Here, Williams did not rely solely on Morgan or Balsamo (or indeed on any potentially biased source) in making his decision to terminate Robaina. Williams interviewed Morgan as part of his investigation; but he interviewed a number of other employees as well. Def.'s L.R. 56.1 Stmt. ¶ 41 (stating that Williams "interviewed and/or took statements from: (1) Mike Morgan, the supervisor involved in the altercation; (2) Brady Malone, the crew chief who was present during the meeting; (3) Darryl Clark, the mechanic who overheard the meeting; and (4) Keith Mitchell, a Production Supervisor who overheard the meeting") (citations omitted). Thus, even assuming that Robaina has pointed to evidence of a retaliatory animus on Morgan's part, this would not impugn Williams's termination decision.

The same is true in the case of Balsamo. Robaina claims that Balsamo was "substantially involved" in the decision to terminate his employment. See Pl.'s Resp. at 5. However, the record fails to bear this out. Robaina claims that Williams "frequently answered" to Balsamo and that Balsamo was the chair of the investigation. Pl.'s Resp. to Def.'s L.R. 56.1 Stmt. ¶ 39. Robaina also points out that Balsamo asked the questions when Robaina was interviewed in connection with the incident. Id. ¶ 61. While these allegations indicate that Balsamo was involved in the investigation, they do not show that he was involved in the decision to terminate Robaina. On the contrary, as already noted, Robaina specifically admits that Williams and Gonzalez were the ultimate decision-makers, Def.'s L.R. 56.1 Stmt. ¶ 55, and once again, Robaina offers no evidence that Gonzalez was motivated by a retaliatory animus of any kind. Finally, it should be noted that, even assuming arguendo that Balsamo was "substantially involved" in the decision to terminate Robaina, this still would not support Robaina's retaliation claim. The comments Balsamo is alleged to have made -- that "in New York we used to eat Puerto Ricans for lunch" and his reference to Robaina as a shoe salesman -- are related to Robaina's race; they do not evince a retaliatory motivation to get back at Robaina for his prior complaints of discrimination.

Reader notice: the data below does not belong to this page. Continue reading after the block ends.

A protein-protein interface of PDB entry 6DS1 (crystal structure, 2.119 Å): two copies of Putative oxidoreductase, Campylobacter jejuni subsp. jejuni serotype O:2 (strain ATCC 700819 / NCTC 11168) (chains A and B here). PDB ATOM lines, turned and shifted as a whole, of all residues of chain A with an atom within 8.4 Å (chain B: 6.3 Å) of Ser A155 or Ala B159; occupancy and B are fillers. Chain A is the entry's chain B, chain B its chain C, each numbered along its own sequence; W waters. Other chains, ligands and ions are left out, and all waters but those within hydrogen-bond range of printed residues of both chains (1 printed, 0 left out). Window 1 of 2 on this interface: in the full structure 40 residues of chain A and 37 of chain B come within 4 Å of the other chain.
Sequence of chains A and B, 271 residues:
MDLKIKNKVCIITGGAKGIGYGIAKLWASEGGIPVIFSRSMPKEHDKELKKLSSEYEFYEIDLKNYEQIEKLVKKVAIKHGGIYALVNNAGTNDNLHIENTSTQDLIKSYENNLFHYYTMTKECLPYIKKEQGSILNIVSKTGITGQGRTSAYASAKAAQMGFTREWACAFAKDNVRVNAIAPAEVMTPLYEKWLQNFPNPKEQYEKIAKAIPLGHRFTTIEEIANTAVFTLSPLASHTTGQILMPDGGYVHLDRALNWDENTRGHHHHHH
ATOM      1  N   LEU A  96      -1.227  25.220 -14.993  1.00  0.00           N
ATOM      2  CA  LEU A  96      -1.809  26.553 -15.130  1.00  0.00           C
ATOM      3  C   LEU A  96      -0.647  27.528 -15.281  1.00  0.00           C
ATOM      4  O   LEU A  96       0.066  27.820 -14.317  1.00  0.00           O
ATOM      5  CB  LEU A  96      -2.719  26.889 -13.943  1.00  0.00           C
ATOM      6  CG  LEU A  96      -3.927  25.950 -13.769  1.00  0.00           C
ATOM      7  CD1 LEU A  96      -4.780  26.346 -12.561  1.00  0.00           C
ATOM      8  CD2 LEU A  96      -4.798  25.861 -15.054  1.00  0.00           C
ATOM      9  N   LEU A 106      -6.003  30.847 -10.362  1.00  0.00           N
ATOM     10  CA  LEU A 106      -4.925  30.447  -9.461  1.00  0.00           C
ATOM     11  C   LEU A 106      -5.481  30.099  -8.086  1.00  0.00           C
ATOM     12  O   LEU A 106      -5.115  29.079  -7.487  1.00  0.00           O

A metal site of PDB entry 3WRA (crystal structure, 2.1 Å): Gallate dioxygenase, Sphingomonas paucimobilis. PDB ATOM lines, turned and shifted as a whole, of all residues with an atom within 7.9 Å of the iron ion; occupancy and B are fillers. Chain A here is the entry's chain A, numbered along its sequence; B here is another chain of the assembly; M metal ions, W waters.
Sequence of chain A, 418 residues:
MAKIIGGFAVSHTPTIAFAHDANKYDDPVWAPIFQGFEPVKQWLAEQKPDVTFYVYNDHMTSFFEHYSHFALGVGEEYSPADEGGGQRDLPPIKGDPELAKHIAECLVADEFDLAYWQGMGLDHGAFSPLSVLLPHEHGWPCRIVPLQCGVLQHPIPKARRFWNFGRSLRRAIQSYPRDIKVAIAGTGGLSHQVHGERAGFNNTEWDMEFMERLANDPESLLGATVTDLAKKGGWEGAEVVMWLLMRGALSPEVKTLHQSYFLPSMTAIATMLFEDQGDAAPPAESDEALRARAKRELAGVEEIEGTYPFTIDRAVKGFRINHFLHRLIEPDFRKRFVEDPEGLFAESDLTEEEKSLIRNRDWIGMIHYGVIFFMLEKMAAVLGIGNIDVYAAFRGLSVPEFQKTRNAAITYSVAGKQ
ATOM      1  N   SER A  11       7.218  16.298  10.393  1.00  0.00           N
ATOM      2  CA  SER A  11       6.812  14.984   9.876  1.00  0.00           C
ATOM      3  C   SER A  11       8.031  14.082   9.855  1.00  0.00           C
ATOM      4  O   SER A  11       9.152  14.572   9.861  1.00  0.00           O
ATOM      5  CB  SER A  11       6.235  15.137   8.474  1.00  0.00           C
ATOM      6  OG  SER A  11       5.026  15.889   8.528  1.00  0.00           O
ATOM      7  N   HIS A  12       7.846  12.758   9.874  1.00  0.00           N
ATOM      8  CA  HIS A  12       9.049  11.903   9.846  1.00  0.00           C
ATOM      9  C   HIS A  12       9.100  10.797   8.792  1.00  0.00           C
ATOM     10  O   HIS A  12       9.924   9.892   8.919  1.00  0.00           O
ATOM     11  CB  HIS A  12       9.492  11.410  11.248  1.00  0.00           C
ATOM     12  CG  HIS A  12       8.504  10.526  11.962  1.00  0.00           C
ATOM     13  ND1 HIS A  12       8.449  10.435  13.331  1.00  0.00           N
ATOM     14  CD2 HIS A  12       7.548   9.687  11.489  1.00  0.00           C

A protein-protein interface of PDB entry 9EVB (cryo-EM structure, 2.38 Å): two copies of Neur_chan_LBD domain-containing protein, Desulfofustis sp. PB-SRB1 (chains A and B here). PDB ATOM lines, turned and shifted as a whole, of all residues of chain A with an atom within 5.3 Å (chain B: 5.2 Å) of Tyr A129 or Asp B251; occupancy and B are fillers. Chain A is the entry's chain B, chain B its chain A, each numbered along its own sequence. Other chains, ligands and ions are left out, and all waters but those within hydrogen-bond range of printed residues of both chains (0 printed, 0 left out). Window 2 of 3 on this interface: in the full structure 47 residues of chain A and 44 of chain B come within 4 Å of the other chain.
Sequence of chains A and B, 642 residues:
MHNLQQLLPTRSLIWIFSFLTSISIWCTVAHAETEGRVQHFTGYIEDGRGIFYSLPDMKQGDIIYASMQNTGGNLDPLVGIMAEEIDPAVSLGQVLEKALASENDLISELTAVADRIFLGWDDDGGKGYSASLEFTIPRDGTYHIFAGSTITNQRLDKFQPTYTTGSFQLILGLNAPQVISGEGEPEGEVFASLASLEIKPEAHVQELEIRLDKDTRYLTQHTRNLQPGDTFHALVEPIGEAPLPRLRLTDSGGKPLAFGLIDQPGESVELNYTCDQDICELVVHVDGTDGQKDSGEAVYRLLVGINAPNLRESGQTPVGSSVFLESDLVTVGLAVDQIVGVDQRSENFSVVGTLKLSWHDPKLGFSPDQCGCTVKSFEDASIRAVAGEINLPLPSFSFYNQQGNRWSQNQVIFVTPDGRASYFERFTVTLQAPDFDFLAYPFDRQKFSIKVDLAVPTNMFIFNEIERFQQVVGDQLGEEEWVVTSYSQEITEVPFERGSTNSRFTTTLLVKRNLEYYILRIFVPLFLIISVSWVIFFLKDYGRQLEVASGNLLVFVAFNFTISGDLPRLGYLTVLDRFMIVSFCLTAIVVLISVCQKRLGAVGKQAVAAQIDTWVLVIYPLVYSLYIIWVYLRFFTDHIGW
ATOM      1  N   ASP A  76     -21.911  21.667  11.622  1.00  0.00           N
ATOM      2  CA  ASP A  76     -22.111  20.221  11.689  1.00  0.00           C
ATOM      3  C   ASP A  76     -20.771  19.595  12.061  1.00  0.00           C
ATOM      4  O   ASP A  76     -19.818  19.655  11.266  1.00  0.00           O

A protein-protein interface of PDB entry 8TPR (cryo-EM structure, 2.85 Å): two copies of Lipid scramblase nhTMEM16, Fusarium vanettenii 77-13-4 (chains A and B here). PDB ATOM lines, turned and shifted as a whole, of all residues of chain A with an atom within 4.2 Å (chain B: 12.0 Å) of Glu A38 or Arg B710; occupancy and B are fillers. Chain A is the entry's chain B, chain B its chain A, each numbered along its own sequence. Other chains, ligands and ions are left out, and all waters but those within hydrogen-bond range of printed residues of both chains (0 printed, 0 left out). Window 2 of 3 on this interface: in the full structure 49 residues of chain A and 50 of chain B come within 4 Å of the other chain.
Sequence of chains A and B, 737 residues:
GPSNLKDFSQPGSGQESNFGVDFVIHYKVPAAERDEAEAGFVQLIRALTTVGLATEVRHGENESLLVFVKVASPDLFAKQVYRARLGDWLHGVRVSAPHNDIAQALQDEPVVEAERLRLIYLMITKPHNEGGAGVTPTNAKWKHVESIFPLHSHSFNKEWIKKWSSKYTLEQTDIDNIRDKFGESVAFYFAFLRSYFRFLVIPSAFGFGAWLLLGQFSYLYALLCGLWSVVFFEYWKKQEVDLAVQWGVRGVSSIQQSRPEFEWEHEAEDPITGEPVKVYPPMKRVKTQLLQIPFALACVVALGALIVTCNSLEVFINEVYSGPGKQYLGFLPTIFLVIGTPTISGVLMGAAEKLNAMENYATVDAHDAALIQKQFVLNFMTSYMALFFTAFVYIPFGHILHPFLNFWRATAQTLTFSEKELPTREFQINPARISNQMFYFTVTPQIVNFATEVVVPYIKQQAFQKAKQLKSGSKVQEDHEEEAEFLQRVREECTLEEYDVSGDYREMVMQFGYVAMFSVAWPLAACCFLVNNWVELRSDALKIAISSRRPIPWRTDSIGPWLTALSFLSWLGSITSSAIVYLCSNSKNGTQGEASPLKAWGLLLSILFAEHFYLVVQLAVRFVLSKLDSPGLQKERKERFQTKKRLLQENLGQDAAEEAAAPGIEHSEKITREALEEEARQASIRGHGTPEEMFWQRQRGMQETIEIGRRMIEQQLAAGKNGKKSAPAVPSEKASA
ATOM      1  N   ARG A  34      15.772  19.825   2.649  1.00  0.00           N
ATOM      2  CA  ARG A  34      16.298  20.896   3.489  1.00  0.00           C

In short, American is entitled to summary judgment with respect to Robaina's retaliation claim.


For these reasons, American's motion for summary judgment is granted.